18 AUGUST 2008, PHILADELPHIA, PA—The Penn Cultural Heritage Center, dedicated to expanding both scholarly and public awareness, discussion, and debate about the complex issues surrounding the world’s rich—and endangered—cultural heritage, has been established at the University of Pennsylvania Museum of Archaeology and Anthropology in Philadelphia.
Dr. Richard M. Leventhal, Professor of Anthropology, University of Pennsylvania, Curator, American Section at Penn Museum, and former Williams Director of Penn Museum, is founder and director of the new Penn Cultural Heritage Center. PCHC draws upon the expertise of the Museum’s curators, researchers, graduate students, other Penn department faculty, and outside scholars, for its programs. More than a year in the planning, the new Center has already piloted some spring 2008 programs for law enforcement professionals. It launches its public programming initiatives beginning in the fall of 2008.
“In a rapidly changing global world, cultural heritage has become an important topic, playing an increasingly critical role in the identity politics of communities, the economic growth of world tourism, and the rules and regulations governing the international antiquities trade,” said Dr. Leventhal. “Cultural heritage plays an ever more prominent role in the study and interpretation of the past, the ethics and planning of archaeological research, and the role of the museum, now and in the future.”
The Penn Cultural Heritage Center is building a two-pronged program with research and outreach initiatives, a dual focus that draws on the University of Pennsylvania’s longstanding tradition of applying expert knowledge to pressing contemporary concerns.
“Many of the basic questions surrounding cultural heritage still need to be addressed,” noted Dr. Leventhal. “What constitutes cultural heritage, cultural properties, communities, and sacred objects? Why have cultural heritage and human rights become intertwined? What responsibilities do academics and museums have toward indigenous, scholarly, and public constituencies? What is the future of heritage policy and of economic and cultural development? What is the future of museums and acquisitions by museums? Why, for example, has the first President’s House excavation here in Philadelphia caught the interest of so many people? These are the kinds of questions we will be addressing within the Center.”
“Cultural heritage is one of the global issues of our time. Like any finite resource, its equitable management urgently needs to be high on the agenda of politicians and scholars, and it is not,” noted Dr. Richard Hodges, Williams Director, Penn Museum. “Penn Museum has long led the way in recognizing the importance of preserving and sharing heritage. Our new Penn Cultural Heritage Center intends to make a difference in the world, working on many levels, in research, consultation, and public awareness building.”
The Center’s broad initiatives include:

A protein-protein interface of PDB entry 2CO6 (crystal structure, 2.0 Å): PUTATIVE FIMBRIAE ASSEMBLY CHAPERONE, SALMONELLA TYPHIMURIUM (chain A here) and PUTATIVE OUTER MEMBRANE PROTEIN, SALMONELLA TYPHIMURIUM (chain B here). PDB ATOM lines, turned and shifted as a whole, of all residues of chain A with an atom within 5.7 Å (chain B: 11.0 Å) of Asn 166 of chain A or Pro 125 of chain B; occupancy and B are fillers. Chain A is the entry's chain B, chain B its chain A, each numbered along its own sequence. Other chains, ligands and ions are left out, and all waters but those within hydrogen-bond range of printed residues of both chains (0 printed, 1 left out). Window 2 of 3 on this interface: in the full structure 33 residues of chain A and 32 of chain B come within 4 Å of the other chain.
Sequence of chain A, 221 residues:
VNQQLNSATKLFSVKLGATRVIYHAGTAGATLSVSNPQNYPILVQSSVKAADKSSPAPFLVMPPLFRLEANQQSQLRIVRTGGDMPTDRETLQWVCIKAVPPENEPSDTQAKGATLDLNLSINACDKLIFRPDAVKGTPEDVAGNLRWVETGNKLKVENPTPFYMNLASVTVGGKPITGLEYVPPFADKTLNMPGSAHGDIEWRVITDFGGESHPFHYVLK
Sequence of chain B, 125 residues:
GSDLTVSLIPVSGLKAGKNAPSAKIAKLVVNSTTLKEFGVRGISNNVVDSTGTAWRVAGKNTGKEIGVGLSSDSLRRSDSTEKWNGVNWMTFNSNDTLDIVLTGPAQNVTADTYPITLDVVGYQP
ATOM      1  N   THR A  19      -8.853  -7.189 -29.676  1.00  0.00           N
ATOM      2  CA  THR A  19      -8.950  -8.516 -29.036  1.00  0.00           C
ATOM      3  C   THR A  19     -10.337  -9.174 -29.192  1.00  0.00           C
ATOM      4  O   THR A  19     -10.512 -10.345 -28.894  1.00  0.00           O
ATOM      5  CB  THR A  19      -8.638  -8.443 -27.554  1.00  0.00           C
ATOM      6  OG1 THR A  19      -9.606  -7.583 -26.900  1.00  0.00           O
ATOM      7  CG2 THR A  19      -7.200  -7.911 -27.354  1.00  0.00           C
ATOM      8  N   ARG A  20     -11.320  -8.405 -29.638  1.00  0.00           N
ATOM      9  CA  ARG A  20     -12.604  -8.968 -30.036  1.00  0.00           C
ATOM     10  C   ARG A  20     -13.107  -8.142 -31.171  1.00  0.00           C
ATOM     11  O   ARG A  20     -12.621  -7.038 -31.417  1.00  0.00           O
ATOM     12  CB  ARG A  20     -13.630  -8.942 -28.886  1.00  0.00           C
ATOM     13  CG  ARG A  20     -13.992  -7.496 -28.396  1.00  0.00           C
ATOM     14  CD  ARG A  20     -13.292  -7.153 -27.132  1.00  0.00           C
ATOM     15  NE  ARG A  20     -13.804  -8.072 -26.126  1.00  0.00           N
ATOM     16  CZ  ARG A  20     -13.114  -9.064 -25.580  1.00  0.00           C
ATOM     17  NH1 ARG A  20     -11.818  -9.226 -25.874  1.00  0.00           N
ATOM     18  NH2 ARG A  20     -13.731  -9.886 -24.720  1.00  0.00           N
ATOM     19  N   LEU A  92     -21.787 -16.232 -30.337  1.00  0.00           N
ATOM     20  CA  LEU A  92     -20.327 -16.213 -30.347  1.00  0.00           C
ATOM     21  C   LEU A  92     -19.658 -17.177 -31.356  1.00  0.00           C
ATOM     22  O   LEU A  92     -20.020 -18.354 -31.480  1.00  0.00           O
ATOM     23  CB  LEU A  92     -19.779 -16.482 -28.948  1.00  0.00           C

Education and outreach programming for diverse audiences, including law enforcement, customs officers, lawyers, policymakers, and academics involved in cultural property protection and issues—as well as community stakeholders and the general public. The Center has built upon earlier Museum training programs with United States officers to help stop the illicit movement of antiquities. Plans for a yearly Continuing Legal Education course on cultural heritage and a Speakers Series for the public are underway.
Consultation on national and international policy issues, working with Ministries of Culture and other governmental groups to develop a holistic approach in the management of cultural heritage at local, national, and international levels. The Center is currently consulting with agencies in Mali, Montenegro, and Honduras, with long-range plans to build this capacity.
Conferences, with opportunities for in-depth dialog, publication, and, where appropriate, concluding public presentations. A first such conference, exploring indigenous views of cultural heritage, features prominent native scholars and activists from North and South America, will run the week of September 29th, with a public program on October 4.
Other areas of development for the Center include community development and the integration of community involvement in archaeological programs and site protection; museum collaborations on a national and international scale, with a focus on developing best practices related to heritage issues; and the development of an expert network of archaeologists versed in cultural heritage law and ethics issues surrounding cultural heritage. The PCHC will launch a public website, within the Penn Museum’s site, by the end of 2008.
The Penn Cultural Heritage Center is supported by funding from the Provost’s Office of the University of Pennsylvania and from private donors.
The University of Pennsylvania Museum of Archaeology and Anthropology, located at 3260 South Streets on the Penn campus in Philadelphia, is dedicated to the study and understanding of human history and diversity. Founded in 1887, the Museum has sent more than 400 archaeological and anthropological expeditions to all the inhabited continents of the world. With an active exhibition schedule and educational programming for children and adults, the Museum offers the public an opportunity to share in the ongoing discovery of humankind's collective heritage. For general information, visitors may call (215) 898-4000, or visit the Museum’s award-winning website at http://www.penn.museum.